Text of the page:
PHILADELPHIA – Judges from the U.S. Court of Appeals for the Third Circuit have found a banquet server’s complaint against his union employer failed to state a proper and sufficient claim, in keeping with the view of the case’s trial court.
On Dec. 20, Judges Michael A. Chagares, Cheryl Ann Krause and Jane R. Roth decided to uphold the dismissal of a motion for reconsideration from plaintiff Joseph DiGenova filed against union Unite Here Local 274 and its previous incarnations, for failure to state any plausible claim.
DiGenova is employed as a banquet server with Unite Here Local 274. The Third Circuit disclosed DiGenova had filed numerous complaints against his union over the years, including a series of lawsuits in 2013 the District Court dismissed as “unintelligible”, and for which DiGenova did not appeal.
This action concerns another such complaint, though the District Court dismissed it without prejudice for failure to comply with Federal Rule of Civil Procedure Rule 8(a) and for failure to state a claim.
The District Court interpreted DiGenova’s complaint as an attempt to allege a claim for age discrimination, but concluded “the complaint did not adequately set forth any basis for such a claim” and further granted DiGenova leave to amend.
DiGenova then filed an amended complaint, which the District Court also dismissed (this time with prejudice) for failure to comply with Rule 8(a) of the Federal Rules of Civil Procedure.
This rule dictates a pleading which states a claim for relief must contain: “A short and plain statement of the grounds for the court's jurisdiction, unless the court already has jurisdiction and the claim needs no new jurisdictional support; a short and plain statement of the claim showing that the pleader is entitled to relief; and a demand for the relief sought, which may include relief in the alternative or different types of relief.”
The District Court decided DiGenova had “cobbled together a number of documents with incoherent statements, attachments, and letters from third parties” and “once again did not set forth any discernible claim.” DiGenova additionally filed a document ostensibly seen as a motion for reconsideration. The District Court denied that motion, leading DiGenova to appeal.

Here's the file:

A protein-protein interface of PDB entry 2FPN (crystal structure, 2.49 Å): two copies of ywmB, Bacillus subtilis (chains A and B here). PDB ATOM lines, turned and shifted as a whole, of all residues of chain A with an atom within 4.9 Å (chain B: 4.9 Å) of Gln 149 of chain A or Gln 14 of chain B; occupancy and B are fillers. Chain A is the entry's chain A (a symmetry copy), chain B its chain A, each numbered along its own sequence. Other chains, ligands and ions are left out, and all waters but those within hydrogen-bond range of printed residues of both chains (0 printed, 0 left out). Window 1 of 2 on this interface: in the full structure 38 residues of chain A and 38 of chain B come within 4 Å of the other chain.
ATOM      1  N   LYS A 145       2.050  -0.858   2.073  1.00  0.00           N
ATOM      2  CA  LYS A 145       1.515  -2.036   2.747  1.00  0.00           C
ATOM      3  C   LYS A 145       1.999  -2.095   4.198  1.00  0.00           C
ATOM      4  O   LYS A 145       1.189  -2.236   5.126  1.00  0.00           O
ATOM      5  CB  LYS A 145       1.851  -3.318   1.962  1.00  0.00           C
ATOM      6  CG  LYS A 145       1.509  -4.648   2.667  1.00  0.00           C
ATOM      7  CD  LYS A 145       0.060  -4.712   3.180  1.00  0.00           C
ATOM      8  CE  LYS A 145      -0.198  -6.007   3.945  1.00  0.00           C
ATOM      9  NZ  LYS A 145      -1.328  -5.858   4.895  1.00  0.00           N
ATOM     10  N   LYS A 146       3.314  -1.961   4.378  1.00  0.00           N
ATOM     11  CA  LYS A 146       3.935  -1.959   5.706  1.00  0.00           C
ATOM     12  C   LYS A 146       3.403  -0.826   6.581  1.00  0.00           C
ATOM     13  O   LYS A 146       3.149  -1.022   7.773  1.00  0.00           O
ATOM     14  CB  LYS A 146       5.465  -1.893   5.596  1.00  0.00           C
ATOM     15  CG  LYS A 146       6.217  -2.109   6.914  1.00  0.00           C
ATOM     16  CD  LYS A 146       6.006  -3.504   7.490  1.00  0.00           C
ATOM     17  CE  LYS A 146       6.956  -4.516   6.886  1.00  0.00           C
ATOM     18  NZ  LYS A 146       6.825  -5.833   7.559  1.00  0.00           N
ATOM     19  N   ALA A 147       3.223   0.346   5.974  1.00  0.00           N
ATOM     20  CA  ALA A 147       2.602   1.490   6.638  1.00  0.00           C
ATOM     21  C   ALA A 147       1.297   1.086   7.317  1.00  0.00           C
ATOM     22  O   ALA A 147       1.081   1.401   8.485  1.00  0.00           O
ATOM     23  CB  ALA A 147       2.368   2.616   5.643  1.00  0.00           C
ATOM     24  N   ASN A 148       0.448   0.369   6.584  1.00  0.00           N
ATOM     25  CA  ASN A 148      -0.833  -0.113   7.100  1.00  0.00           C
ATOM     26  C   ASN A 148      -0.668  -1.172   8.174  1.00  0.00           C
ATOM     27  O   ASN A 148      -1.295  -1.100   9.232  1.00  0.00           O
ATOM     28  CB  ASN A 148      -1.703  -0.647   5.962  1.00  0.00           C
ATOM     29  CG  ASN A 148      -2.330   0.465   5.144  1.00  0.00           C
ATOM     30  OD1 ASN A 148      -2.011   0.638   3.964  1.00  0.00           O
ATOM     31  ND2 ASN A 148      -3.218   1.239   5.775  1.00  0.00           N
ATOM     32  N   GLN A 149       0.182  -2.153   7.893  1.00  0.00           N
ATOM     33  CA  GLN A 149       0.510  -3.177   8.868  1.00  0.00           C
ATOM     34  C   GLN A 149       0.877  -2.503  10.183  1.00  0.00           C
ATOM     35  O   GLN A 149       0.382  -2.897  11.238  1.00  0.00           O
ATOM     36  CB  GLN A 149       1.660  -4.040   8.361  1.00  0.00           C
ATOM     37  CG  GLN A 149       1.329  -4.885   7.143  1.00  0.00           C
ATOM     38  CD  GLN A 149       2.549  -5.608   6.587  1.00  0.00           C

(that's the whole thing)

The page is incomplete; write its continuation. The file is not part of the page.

The Third Circuit decided the District Court did not abuse its discretion under Rule 8, since DiGenova did not make “a short and plain statement” of any of his claims.
“DiGenova’s amended complaint also fails to state any plausible claim to relief on the merits. DiGenova’s amended complaint makes stray references to ‘discrimination’, but none of his filings – including his brief on appeal – suggests any basis for any plausible claim in that regard. DiGenova’s amended complaint otherwise consists entirely of conclusory assertions in various documents of fraud and other misconduct dating back to 2005. Thus, we conclude that DiGenova failed to state any plausible claim. We further conclude that the District Court did not err in denying reconsideration or in declining to grant DiGenova leave to further amend,” the Third Circuit said.
“We briefly address four other issues. First, DiGenova asserts in his notice of appeal that ‘there is nothing confusing about this case’ because ‘it is about Lilly Ledbetter Law equal pay for equal work,” the Third Circuit commented. “The Lilly Ledbetter Fair Pay Act of 2009 enacted a statute of limitations that is not related to the District Court’s reason for dismissing DiGenova’s amended complaint or to the reasons why it fails to state a plausible claim to relief.”
The appellate court further determined DiGenova made no plausible claim in reference to the Labor Management Reporting and Disclosure Act of 1959 (LMRDA), had no basis to remand this matter to the District Court, nor had any cause to request appointment of counsel since he didn’t appear to have any potentially meritorious claim.
“Without any basis to conclude that any such claims might be potentially valid we cannot say that the District Court erred by not appointing counsel or in dismissing DiGenova’s amended complaint,” the appellate court said.
U.S. Court of Appeals for the Third Circuit case 15-3358
U.S. District Court for the Eastern District of Pennsylvania case 2:15-cv-04143
From the Pennsylvania Record: Reach Courts Reporter Nicholas Malfitano at email@example.com